I can't think of much in life that's not affected by politics. In this way, politics are much like faith. A person's faith, in the form of one's worldview, informs everything that one does. This includes politics. Faith (or a lack thereof) guides what one believes about politics, and how one should engage in political activity or dialogue. I would even go so far as to say that one can't separate one's worldview or faith from any aspect of one's life. We may think we can compartmenatlize like that, but in reality we can't. The classic example is our last president. President Clinton's defenders in the Monica Lewinsky days said he could separate his personal life from his professional life. That lie was quickly shown for what it was. His personal lie to his wife became a public, political lie to the nation. The personal became the political.
So if our faith informs our politics, and I'm talking about my politics, I need to start with my faith and what it says about politics. Some of this will be a bit surprising or controversial to some. So be it. I appreciate any questions or discussion.
So what does my faith say about politics? First, it says that politics should not be my highest priority, regardless of my interest in it. Jesus commanded us to make disciples and help the poor. He told us to leave the work of government to the government and to focus on the things of God. God is to be our priority above all things, including politics.
My faith also tells me that submission to authorities is demanded in all circumstances save one: when the politicians try to mandate I act contrary to scripture, I must obey God above government. However, even here I need to accept that there will be earthly consequences to my choice. Many a disciple went to his death (or her death as persecution against Christians increased over time) for obeying God over a conflicting law. The key is that in these cases, disciples died for disobeying man, not God. They submitted to their government in all things until told to disobey God.
This leads to some interesting conclusions, one of which relates to the very founding of this country. Scripture is filled with directions given to people living under persecution, yet not one of these directions is to overthrow or rebel against the government. In fact, the Word is clear that whatever our circumstances, we are to submit and be good witnesses. Even slaves were not commanded to seek freedom first (though that's not a bad thing to seek), but rather to instead use their position to serve God: that is what's paramount.
Which brings me to the American Revolution. Honestly, I see no justification for the American Revolution in scripture. Now, before you light the torches, let me say I'm glad that the U.S.A. exists. And I don't doubt the intentions of the Founding Fathers. But I think that starting a war that killed many people was a violation of scriptures like Romans 13. In a Roman empire that was much more unjust and oppressive than 1776 Britain, Jesus did not call for overthrow. Nor did Paul or Peter or any other NT authors. They called for submission to authority unless submission meant disobedience to God. And when such occassions arise, we're not to rebel, we're to simply obey God and let the civil chips fall where they may.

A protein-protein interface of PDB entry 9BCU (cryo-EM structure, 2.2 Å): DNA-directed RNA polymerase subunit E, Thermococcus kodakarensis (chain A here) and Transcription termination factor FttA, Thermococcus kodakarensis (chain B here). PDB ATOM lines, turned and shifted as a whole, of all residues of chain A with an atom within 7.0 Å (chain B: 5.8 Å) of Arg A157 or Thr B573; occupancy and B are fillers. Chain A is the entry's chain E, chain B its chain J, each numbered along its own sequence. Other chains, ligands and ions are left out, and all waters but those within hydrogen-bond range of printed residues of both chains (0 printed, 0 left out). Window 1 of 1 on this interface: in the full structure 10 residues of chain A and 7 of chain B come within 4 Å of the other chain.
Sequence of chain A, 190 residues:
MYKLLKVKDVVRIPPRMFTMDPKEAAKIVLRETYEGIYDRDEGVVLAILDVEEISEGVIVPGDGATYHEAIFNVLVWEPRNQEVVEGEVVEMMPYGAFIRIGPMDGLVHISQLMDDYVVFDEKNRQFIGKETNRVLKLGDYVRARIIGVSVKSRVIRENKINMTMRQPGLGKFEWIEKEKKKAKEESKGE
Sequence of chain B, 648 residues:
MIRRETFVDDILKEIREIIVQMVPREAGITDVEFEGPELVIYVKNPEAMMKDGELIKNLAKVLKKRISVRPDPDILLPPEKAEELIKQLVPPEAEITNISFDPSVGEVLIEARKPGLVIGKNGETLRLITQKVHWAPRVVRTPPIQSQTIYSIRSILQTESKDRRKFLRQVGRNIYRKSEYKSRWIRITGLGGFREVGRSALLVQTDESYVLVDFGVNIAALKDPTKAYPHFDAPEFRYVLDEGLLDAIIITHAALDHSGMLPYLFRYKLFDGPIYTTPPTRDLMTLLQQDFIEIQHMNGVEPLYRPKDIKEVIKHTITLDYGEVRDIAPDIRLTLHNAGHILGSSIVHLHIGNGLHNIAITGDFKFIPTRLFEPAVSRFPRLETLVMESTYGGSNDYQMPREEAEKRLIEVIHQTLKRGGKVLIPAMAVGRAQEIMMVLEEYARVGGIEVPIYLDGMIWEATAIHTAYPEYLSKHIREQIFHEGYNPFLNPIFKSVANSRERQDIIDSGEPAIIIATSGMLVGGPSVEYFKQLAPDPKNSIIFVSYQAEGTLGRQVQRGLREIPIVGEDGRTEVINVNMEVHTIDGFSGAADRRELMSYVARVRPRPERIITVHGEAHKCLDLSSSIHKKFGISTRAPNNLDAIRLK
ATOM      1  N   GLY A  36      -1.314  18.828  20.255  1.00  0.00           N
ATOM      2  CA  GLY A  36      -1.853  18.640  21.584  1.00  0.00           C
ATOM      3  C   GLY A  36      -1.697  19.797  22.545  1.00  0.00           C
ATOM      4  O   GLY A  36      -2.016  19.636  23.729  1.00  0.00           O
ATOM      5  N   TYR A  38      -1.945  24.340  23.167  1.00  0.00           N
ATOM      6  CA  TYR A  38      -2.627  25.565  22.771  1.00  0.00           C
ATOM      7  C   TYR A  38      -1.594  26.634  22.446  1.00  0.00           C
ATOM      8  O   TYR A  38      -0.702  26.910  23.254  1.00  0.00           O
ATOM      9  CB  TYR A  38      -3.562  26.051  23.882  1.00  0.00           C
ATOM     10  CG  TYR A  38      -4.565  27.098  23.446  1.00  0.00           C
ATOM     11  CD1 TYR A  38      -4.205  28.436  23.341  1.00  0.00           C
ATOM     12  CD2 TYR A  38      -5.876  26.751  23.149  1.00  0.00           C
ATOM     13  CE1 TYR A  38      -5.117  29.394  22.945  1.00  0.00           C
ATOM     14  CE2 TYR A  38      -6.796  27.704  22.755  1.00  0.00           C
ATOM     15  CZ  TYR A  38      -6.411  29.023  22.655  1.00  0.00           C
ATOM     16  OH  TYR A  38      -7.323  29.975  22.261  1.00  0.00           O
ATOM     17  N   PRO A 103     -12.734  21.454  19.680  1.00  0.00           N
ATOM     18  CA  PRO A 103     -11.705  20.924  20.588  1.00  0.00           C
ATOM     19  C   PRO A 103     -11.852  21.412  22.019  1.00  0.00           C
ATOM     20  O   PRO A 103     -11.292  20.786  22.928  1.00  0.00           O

Now, this may lead you to think I'm all about meek submission even when my "rights" are being violated. To an extent, this is the case, but it is not the complete picture. I believe that where the government allows for an opportunity to offer a defense in the legal system, Christians should have no problem taking advantage of it, ala Paul working within the Roman legal system. The twist here comes from the structure of our nation, where I am (in theory) part of the governing authorities as an elector in a democratic republic. Some forms of protest in this country are, in fact, not rebellion but designed-in components of democracy. To the question of how my faith leads me to behave in a democracy (beyond submission to authorities and prioritizing the things of God above politics) will be the subject of the next post. Following that will be a post or two on the church/state question, after which I think I'll turn towards more specifics along the lines of why I'm an independent, political affiliations, and perhaps a Christian perspective on an issue or two. If there's anything else you'd like me to address - even if only to provide fodder for mockery - let me know.
By the way, for a little fun, here's a worldview quiz for you. I found it interesting the quiz didn't label me a funadmentalist!
| You scored as Cultural Creative. Cultural Creatives are probably the newest group to enter this realm. You are a modern thinker who tends to shy away from organized religion but still feels as if there is something greater than ourselves. You are very spiritual, even if you are not religious. Life has a meaning outside of the rational.|
What is Your World View? (updated)
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